Gordon Moffat, Edwin Chiu and Iuliana Shapira
SUNY Downstate Medical Center, USA
Posters & Accepted Abstracts: Arch Cancer Res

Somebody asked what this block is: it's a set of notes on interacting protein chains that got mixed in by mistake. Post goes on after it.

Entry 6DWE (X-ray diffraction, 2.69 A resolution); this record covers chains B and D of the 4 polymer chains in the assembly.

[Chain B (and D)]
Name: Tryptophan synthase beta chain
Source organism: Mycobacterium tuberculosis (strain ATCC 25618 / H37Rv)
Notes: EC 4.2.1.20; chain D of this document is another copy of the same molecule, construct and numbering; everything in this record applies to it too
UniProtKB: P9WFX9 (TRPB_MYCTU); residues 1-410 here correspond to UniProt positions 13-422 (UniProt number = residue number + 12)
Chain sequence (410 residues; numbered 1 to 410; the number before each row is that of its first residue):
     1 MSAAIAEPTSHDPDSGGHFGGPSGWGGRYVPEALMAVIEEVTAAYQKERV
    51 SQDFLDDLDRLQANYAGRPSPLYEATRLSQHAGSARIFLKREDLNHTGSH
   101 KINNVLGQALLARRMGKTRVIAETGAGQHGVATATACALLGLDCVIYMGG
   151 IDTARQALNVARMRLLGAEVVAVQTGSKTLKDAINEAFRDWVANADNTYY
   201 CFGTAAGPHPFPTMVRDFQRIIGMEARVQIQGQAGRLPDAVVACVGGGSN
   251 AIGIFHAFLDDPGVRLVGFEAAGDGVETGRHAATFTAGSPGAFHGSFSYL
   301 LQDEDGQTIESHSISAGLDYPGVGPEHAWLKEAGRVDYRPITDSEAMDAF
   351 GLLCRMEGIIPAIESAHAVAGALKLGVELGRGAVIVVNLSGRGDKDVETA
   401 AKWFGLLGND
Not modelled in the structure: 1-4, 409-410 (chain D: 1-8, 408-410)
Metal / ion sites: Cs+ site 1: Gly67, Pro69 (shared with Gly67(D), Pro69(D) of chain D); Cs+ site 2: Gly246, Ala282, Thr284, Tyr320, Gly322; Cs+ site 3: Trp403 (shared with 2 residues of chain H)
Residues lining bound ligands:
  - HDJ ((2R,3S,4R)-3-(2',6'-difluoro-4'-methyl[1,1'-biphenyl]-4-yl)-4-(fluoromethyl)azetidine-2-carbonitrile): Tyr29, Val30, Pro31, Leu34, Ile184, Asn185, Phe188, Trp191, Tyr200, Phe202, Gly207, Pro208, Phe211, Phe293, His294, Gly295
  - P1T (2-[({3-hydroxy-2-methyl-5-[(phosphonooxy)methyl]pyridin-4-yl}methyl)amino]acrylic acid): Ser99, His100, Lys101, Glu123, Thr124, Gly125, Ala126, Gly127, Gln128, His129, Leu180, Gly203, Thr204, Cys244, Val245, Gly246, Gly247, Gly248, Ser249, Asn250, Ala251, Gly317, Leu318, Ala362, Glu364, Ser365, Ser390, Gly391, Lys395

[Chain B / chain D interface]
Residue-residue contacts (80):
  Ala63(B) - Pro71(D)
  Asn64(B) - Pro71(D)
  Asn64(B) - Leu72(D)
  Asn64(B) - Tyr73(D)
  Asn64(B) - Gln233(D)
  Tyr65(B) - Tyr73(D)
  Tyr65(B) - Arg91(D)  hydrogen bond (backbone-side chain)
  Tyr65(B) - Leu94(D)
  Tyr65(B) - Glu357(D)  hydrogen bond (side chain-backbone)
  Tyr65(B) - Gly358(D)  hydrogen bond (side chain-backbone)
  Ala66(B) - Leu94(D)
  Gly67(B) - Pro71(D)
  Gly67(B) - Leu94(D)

Purpose of Study: Identifying mutations in breast cancer genes (BRCA1/2, PABL2) has important clinical implications on a woman's lifetime susceptibility for breast cancer development. Nearly 10% of immigrants to the United States come from the Caribbean and few studies exist that African-Caribbean women with breast cancer has breast cancer gene mutations. The purpose is to review breast cancer epidemiology statistics and prevalence of breast cancer genetic mutations in this cohort. Summary of Results: Although breast cancer cumulative incidence risk of Caribbean women (5-9%) appear to be less than that of the US women (10%), the cumulative mortality risk in the Caribbean cohort (up to 2.7%) appears greater than that of the US (1.6%). Through a PubMed literature search, we have also identified five cross-sectional cohort studies on breast cancer patients of Caribbean women who have undergone genetic mutation testing for BRCA1/2 and PALB2 with 27% cases in Bahamas (N=214 women); 2.8% cases in Jamaica (N=179 women); 10.4% cases in Trinidad/Tobago (N=268 women); none in Barbados (N=118 women); 2.6% in Cuba (N=307 women). No study accounted for ascertainment bias. Conclusions: This study summarizes the estimate of breast cancer incidence and mortality in Caribbean women and known prevalence of BRCA1/2 and PALB2 breast cancer gene mutations in this cohort. This is critical as part of a formal genetic risk assessment and counseling of patients with breast cancer. Further research and understanding the contributions of inherited gene mutations will guide the optimal health policy in breast cancer screening and risk management.